It's been so gray and dreary today. Wet enough to feel like spring, but down right cold for May. After being out all day, I came home and was pleased to stay nice, warm, and dry in my apartment for a little while. I kind of wanted to stay here the rest of the night, but we had tickets to the symphony. We haven't been in many weeks and tonight's guest soloist was Simone Dinnerstein, and I've been looking forward to her performance all season long. So even though I kind of wanted to stay in, I went out.
The four pieces on the docket tonight were Schubert, Mahler, Mozart, and Strauss - all Viennese, each so distinct. Dinnerstein played the Mozart piece - Piano Concerto No. 21. Before she came on stage, wearing a watery, fluttering blue and purple iridescent gown, I had been reading in the program that this concerto, when it was written and performed in 1785 "held an expressive undercurrent that would not continue to please the Viennese public" and that they were "bewildered by this music and its incipient Romanticism."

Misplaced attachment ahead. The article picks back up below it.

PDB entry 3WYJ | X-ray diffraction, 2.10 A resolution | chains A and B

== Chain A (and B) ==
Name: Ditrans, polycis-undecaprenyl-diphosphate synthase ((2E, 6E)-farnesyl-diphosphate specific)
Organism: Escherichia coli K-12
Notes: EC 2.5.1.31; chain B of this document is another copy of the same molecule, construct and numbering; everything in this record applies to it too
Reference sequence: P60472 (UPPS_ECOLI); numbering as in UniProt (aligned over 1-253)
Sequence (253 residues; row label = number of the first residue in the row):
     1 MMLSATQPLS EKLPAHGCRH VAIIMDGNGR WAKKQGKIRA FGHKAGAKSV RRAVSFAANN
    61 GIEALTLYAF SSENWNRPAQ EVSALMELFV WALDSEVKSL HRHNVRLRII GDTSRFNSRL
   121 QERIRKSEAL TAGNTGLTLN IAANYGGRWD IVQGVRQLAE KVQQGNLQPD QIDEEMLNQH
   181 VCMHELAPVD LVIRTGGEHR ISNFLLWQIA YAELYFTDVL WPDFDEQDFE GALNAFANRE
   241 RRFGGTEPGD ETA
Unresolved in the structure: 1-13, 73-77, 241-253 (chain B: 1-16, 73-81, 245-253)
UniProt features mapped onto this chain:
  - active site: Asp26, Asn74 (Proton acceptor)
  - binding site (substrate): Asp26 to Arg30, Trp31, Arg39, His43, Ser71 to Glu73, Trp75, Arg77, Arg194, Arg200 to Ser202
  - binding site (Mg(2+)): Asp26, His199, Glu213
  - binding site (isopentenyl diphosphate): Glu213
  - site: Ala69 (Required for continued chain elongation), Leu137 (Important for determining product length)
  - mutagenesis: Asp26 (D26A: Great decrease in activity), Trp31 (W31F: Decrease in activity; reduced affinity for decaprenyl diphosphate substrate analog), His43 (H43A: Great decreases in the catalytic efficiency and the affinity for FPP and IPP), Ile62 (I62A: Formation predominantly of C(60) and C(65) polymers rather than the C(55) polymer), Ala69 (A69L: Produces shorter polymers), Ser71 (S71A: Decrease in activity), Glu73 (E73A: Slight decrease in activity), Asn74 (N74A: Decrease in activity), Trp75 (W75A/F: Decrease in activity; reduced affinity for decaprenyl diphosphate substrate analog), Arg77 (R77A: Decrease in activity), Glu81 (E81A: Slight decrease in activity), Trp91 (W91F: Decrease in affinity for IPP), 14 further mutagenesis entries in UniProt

Romanticism. They say that like it's a bad thing, but it was precisely these things that I loved about this piece - and that I have always loved about the second movement of this piece, a movement I know so well and always associate with spring. Every time I hear the music of the second movement, I think of rainy spring. Which might explain why the first and third movements also fit so well with the weather today, too. The entire piece is rich with emotion and felt so right on a night like this.
And as for Ms. Dinnerstein - her performance was so expressive and varied, both clear and complex, indeed as iridescent as she was.